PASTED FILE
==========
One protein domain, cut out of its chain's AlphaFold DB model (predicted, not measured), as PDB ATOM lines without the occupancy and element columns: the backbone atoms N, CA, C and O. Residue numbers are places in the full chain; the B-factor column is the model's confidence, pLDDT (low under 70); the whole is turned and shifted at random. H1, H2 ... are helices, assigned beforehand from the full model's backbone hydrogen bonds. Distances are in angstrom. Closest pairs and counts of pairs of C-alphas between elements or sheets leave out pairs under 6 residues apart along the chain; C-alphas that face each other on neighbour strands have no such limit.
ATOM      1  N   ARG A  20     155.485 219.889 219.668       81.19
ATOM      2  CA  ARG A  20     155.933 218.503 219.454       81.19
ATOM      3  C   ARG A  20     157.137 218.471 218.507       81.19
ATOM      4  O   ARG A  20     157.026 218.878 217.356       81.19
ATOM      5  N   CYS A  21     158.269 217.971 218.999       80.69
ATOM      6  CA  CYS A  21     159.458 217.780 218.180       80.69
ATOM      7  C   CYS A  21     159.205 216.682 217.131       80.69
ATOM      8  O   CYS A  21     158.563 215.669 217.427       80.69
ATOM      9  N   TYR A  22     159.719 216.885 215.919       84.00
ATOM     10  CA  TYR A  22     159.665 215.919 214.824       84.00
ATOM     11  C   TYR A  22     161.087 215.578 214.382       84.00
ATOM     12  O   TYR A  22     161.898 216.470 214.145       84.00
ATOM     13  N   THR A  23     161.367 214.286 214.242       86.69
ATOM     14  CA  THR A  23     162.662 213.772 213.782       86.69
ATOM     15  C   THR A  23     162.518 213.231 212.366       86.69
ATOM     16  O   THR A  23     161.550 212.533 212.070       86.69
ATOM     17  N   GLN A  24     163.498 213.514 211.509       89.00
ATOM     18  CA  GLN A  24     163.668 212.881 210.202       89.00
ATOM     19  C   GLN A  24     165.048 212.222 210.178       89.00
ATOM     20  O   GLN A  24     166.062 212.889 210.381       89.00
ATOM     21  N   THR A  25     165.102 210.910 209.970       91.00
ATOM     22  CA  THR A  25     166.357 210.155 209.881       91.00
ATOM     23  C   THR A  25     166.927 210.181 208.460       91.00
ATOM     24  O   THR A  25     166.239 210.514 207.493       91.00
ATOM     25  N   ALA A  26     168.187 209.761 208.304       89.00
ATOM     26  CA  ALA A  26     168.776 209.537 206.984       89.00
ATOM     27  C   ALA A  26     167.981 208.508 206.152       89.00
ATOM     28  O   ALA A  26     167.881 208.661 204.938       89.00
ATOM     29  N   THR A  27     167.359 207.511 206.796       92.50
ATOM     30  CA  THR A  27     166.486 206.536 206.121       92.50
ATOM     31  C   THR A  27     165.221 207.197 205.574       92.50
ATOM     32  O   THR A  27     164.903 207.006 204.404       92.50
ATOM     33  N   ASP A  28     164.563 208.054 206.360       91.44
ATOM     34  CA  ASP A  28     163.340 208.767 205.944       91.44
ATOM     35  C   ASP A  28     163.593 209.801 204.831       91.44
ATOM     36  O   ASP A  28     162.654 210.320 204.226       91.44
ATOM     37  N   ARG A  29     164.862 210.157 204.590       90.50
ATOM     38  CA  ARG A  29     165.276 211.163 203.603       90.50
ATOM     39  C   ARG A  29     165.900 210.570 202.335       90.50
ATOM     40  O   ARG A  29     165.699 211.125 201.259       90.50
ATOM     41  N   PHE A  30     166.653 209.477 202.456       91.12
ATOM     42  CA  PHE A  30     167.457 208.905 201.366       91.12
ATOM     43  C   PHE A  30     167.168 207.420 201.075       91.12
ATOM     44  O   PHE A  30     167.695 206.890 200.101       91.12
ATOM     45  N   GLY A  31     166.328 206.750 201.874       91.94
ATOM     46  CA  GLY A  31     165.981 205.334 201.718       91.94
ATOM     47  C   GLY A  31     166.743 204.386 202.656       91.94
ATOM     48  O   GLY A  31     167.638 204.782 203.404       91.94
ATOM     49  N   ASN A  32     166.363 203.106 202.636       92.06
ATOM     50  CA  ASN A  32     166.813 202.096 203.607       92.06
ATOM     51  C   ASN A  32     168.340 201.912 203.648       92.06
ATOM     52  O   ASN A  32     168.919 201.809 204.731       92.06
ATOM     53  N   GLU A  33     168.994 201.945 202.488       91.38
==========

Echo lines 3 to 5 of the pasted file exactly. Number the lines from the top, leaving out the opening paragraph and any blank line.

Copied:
ATOM      3  C   ARG A  20     157.137 218.471 218.507       81.19
ATOM      4  O   ARG A  20     157.026 218.878 217.356       81.19
ATOM      5  N   CYS A  21     158.269 217.971 218.999       80.69